Remember the Tuscan Kitchen? Millennials Want It Back

Remember the Tuscan Kitchen? Millennials Want It Back

It was only a matter of time before people started pining for the Olive Garden aesthetics of their pre-housing crisis childhoods—right down to the ceramic roosters.

Welcome to The Trend Times, a column that explores design fads in the age of doomscrolling.

Every real estate show, whether it follows potential buyers in Beverly Hills or Mobile, Alabama, reveals a sick obsession with "The Kitchen." The house could be perfect in most ways, but some newlywed couple living with their in-laws to save money will not be able to get past some (relatively) inconsequential problem with the cooking area, whether it’s the color of the cabinets or ugly backsplash. What’s never said outright—but most Americans know deep in their bones—is that the kitchen is not just the home’s main gathering place, but a clear tell of your wealth and taste level.

Up until recently, an early 2000s Tuscan kitchen would be an immediate "no" from any sane potential home buyer. But these are not normal times. With the return of the early aughts in nearly every aesthetic category—including bedrooms—it was only a matter of time before millennials started pining for these spaces from their childhoods, which are so ugly I wouldn’t be surprised if they had a hand in "killing the kitchen" all together. Recently, I’ve been shocked—and I’m not sure why—that nostalgia for them has been popping up on Twitter and TikTok:

To refresh your memory, the Tuscan kitchen trend of the early aughts was essentially: What does an American "new money" or upper middle class housewife—one who has possibly never been to Europe—think an Italian villa looks like? Or more simply: is it possible to live in an Olive Garden?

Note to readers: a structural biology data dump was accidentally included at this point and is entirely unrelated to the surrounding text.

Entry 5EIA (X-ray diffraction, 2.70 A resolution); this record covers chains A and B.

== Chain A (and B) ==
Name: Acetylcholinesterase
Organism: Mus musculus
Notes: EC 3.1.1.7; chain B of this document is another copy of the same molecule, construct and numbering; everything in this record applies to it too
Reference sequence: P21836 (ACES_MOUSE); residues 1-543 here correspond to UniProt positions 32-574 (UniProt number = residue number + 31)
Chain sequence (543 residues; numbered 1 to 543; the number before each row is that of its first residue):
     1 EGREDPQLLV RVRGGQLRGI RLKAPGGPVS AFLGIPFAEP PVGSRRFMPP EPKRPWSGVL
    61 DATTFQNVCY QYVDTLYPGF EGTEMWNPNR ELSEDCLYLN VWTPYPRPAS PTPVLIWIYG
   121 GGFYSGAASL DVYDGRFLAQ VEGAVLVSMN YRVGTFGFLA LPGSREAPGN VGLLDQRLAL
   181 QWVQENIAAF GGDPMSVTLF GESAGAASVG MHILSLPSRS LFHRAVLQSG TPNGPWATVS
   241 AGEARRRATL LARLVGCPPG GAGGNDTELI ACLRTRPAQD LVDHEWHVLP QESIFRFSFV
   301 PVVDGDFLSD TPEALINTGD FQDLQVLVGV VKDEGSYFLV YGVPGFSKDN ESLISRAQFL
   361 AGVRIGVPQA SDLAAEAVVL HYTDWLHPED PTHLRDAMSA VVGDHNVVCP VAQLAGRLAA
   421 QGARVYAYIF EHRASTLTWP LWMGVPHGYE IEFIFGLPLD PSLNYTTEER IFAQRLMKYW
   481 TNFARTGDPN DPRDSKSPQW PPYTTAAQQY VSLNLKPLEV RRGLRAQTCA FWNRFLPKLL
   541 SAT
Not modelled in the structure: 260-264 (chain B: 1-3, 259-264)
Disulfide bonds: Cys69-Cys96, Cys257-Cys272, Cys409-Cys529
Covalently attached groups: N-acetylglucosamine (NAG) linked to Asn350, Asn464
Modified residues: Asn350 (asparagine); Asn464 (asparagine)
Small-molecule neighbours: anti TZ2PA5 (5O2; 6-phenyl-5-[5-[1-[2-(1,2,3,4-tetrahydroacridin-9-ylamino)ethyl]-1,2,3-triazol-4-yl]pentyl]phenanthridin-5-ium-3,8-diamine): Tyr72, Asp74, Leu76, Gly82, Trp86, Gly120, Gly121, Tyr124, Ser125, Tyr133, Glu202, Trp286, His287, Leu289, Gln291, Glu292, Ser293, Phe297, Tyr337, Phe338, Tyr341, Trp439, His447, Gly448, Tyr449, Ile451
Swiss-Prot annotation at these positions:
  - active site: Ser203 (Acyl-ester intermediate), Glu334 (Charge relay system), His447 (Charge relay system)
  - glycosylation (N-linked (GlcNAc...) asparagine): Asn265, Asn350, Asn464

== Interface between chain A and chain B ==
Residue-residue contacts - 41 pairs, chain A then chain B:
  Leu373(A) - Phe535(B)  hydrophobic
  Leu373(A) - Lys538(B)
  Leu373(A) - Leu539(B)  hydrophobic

It was all brown and earth tones, garish marble, ornate details and molding, wrought iron fixtures, sponge paint, cherry cabinets, and backsplash murals of vineyard landscapes or fleur-de-lis. (Never mind that the latter is French; an important part of this look is that it was not holistic, and jumbled a bunch of different European inspirations together).

"The ‘Tuscan kitchen’ trend was part of a wider overall ‘eclectic old-world luxury european’ style that proliferated during the excess of the 2000s housing bubble," architectural designer & co-founder of the Consumer Aesthetics Research Institute (CARI), Evan Collins, writes in an email. "I’ve been calling it ‘McEclectic’ since it was tied to the height of McMansions, and how it was a melange of various European styles as opposed to being solely ‘Tuscan’ or ‘French’ etc."

Tuscan kitchens are associated with the housing bubble crash of 2007 and the associated subprime mortgage crisis. Even when they were featured in a more "modest" three bedroom home in, let’s say, Orange County, this style is inextricably linked with the image of a nouveau riche Boomer, taking on more than he could afford for his family in the name of the "American dream"—only to then receive a call on the kitchen landline during dinner where he learns he’s losing it all. (Those decorative roosters were great for smashing during fits of rage.) In 2023, when owning any home at all is out of the question for most Americans, the kind of upward mobility for the middle class that existed back then—even if it all hinged on a house of cards and came crashing down—seems quaint.